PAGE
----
-Two polar opposite operations owned by the same people. Charlie’s is the square’s popular dive bar, but with some good beer on tap. Lots of atmosphere and cheap food here. Charlie’s opened an excellent patio that may be open during your visit. Around the corner, the Red House is an upscale eatery with a really nice, cozy bar. The Red House’s bar offers a half-dozen well-chosen taps that often include some eccentric offerings.

Atwood’s Tavern, 877 Cambridge Street, Inman Square

    -Several blocks outside of hip Inman Square and a shorter walk from Cambridge Brewing, Atwood’s is a cozy pub with good food, lots of live music (no cover), and a healthy selection of craft beers. A little out of the way, the pub is an enjoyable place for a pint and a meal.

Plough and Stars, 912 Massachusetts Avenue, Central Square

    -Not much on good beer but a great old barroom/Irish pub. Worth a visit for a Mass Ave pub crawl between Harvard and Central.

People’s Republik, 880 Massachusetts Avenue, Central Square

    -Another good stop on that Mass Ave pub crawl, the faux-Communist People’s
    Republik (great exterior painting) is actually a good place to find some unusual New England beers on tap, including Magic Hat offerings.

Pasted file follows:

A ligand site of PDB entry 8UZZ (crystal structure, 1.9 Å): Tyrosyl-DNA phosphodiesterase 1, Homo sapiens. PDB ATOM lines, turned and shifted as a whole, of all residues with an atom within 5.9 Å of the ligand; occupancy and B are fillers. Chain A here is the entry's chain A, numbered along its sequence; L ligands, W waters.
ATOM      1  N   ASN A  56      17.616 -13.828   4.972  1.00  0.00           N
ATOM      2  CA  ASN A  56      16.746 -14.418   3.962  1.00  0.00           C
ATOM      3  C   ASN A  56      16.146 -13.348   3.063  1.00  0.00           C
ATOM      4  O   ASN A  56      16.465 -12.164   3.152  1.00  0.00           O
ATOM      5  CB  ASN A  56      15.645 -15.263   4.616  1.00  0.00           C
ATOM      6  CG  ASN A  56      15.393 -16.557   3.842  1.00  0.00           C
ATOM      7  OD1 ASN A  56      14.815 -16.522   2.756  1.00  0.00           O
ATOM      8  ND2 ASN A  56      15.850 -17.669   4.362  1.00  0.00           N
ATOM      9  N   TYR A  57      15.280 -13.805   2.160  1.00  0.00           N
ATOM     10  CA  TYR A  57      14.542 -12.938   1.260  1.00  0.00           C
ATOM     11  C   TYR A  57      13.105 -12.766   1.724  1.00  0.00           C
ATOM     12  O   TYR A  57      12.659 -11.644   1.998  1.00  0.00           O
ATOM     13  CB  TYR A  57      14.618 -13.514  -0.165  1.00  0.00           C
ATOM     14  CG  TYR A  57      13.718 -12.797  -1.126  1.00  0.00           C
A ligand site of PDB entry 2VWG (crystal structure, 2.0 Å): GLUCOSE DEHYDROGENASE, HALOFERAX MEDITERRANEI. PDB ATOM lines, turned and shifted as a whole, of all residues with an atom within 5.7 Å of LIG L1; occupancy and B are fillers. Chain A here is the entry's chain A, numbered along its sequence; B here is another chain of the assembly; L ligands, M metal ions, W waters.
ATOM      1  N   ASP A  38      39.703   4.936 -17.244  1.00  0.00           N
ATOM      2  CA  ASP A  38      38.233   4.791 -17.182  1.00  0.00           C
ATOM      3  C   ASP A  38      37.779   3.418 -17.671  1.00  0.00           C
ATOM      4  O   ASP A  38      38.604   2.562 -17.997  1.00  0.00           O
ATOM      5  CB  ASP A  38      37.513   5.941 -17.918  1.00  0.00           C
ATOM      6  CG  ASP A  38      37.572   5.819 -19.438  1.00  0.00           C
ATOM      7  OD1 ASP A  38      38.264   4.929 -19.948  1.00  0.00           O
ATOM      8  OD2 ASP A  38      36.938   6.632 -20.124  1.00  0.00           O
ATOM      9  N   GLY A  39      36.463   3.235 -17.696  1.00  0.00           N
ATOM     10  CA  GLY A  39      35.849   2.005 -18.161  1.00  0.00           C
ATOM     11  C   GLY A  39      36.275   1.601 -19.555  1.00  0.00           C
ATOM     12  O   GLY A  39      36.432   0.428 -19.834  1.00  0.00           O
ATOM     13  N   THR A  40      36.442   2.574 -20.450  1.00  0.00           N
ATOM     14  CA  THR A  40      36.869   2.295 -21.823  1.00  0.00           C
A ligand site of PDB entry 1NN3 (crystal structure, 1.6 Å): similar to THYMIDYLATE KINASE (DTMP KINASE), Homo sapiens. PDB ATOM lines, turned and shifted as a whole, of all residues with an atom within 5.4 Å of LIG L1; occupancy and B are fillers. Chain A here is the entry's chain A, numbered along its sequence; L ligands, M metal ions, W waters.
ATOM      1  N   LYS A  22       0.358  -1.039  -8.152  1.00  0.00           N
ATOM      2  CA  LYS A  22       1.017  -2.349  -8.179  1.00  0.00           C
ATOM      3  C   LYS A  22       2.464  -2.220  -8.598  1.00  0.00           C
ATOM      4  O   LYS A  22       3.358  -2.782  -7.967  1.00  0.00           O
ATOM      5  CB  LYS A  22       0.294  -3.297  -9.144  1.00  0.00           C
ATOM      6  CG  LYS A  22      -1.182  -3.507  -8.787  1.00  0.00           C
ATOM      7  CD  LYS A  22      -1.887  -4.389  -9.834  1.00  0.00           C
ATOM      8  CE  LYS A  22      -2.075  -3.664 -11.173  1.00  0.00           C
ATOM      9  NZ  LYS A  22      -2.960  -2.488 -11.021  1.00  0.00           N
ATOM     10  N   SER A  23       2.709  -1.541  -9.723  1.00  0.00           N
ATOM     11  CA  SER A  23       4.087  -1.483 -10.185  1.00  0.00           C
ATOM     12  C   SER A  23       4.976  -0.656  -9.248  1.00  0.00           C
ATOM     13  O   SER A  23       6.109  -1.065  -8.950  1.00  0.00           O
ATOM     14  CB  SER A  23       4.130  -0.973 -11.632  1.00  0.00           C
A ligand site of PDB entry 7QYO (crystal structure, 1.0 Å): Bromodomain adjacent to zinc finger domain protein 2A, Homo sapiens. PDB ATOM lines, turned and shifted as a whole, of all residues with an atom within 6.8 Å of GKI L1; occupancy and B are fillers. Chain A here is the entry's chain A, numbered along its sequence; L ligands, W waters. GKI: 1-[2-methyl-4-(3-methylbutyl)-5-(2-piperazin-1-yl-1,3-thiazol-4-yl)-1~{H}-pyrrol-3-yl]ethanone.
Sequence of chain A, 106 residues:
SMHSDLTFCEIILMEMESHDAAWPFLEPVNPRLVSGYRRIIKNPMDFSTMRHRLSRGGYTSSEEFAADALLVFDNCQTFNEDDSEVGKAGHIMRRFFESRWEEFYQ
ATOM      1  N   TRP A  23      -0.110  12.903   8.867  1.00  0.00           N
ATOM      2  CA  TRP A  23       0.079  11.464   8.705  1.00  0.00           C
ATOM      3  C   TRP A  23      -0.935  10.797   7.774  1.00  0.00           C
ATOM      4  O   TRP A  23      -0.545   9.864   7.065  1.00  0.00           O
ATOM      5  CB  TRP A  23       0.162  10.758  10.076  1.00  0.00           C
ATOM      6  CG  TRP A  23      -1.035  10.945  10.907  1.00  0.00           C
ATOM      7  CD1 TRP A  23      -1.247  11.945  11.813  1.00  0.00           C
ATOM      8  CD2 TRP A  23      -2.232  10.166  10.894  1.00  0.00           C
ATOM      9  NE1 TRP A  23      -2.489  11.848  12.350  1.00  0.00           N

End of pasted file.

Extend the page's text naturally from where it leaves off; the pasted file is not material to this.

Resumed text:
Christopher’s, 1920 Massachusetts Avenue, Porter Square

    -Mainly a restaurant but also with an unusually diverse tap list of 24 beers. There are many average mainstays here but also finds, such as Kentucky Breakfast Stout. Samplers are available.

There are a few dozen other places that could certainly make this non-comprehensive list but this is a pretty good start, considering the limited time you may have to explore the city. For those of you staying downtown, escape to Cambridge or at least the Back Bay. And definitely stop by Jake’s or Doyle’s for a truer Boston experience than you can find in some Cheers-wannabe, prefab tourist trap.

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The Audacity of Hops, Brewing the 2009 Craft Brewers Conference Symposium Ale…